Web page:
In the current environment some miners seem to be well positioned as long as laboratory-grown diamonds don’t take off substantially.

 …as long as laboratory-grown diamonds don’t really take off

If laboratory-grown diamonds really take off, the industry structure will change completely. We have used Porter’s framework of industry forces to project on the diamond industry at the moment (see picture above). In case of a take-off of laboratory-grown diamonds, the power will move from the suppliers to the buyers resulting in fierce competition among the suppliers. The price will then most likely decline especially for laboratory-grown diamonds because of the large production. Natural diamond prices will probably decline as well because of lower demand.

Strategy of the buyers to deal with uncertainty

The universe for rough diamond supply may be larger than imagined

Buyers have woken up to the reality that they have to take care of themselves to stay in business and thereby reducing their dependence on the miners (for supply) and the banks (for financing). There are several ways buyers could buy rough diamond supply. The first four ways are already very common currently.

First, a buyer could buy rough diamonds directly from the large mining companies such as the De Beers, Alrosa and Rio Tinto via long-term contracts. Second, they could also buy rough diamonds via tenders or auctions (and more recently announced fixed-price forward contracts). These tenders offer an alternative way of selling rough diamonds. Most of the diamond companies use the tender system.

Third, buyers could decide to buy rough diamonds in the secondary market. The buyers would not have the opportunity to decide what part of the sight to keep and what part to sell. Moreover, there would be greater uncertainty about the amount of supply. On the other hand, prices on the secondary markets could be lower and this would lead to more profit.

Fourth, buyers could buy directly from artisanal miners (with or without responsible mining standards). The process could be more cumbersome as buyers need to deal with more counterparties to buy the same about of rough diamonds. Moreover, it will likely be more time-consuming. But this way the artisanal miners would get a larger share of the pie. Rough diamond buyers could decide to have a partnership or to pre-finance the artisanal miners.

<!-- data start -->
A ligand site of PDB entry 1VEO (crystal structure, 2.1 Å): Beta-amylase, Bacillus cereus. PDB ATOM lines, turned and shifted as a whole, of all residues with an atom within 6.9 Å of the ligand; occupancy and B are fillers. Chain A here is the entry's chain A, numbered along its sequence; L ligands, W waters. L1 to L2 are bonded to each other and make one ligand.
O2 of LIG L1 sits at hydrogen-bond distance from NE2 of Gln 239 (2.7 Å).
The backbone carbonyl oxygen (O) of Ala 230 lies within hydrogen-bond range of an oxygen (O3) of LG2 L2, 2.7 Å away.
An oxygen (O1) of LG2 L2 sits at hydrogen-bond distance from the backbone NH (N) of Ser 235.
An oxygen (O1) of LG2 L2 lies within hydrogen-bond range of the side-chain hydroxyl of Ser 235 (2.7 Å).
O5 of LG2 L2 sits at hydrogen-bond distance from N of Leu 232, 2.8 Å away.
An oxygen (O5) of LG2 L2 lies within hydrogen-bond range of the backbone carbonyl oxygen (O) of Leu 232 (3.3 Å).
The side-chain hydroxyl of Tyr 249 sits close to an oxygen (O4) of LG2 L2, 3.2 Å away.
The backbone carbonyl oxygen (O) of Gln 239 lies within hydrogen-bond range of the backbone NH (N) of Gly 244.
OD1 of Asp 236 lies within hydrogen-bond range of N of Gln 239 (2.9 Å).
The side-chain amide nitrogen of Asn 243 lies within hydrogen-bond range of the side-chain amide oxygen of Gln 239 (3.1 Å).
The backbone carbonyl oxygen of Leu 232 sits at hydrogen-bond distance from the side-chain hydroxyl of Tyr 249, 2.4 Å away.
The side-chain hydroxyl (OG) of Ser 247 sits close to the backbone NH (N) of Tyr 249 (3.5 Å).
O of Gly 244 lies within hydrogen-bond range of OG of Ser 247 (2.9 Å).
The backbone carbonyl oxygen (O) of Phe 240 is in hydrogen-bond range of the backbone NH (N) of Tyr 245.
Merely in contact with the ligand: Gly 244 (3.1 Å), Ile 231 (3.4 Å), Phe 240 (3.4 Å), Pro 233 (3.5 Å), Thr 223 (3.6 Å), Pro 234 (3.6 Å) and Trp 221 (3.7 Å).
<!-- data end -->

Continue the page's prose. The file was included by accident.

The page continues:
Finally, buyers could decide to buy laboratory-grown rough diamonds (and disclose this). With the different sources of supply there is also a form of dependency attached. Most buyers have felt comfortable with long-term contracts with the large mining companies because of the certainty of supply, which was in the past also profitable.

Profitability is no longer there and survival is at stake. Hopes that old times will revive and profitability will return have resulted in paralysis. If survival is at stake, a change in supply strategy may need to be considered. In the end the decision rests with the buyers of rough diamonds. The era of win-win situation is over and the battle for profit is the new reality.

Finance in the mid-stream may be less challenging than thought…

Buyers are not only dependent on the miners but often also on the banks for finance. Up to a few years ago, buyers could fully finance rough diamond purchases. Since then, banks have exited the business and some other banks do not finance the total amount of rough diamond purchases anymore. As a result, the buyers need to finance the gap from their own equity or get the financing via another way. There are also other ways to finance the purchase of rough diamonds.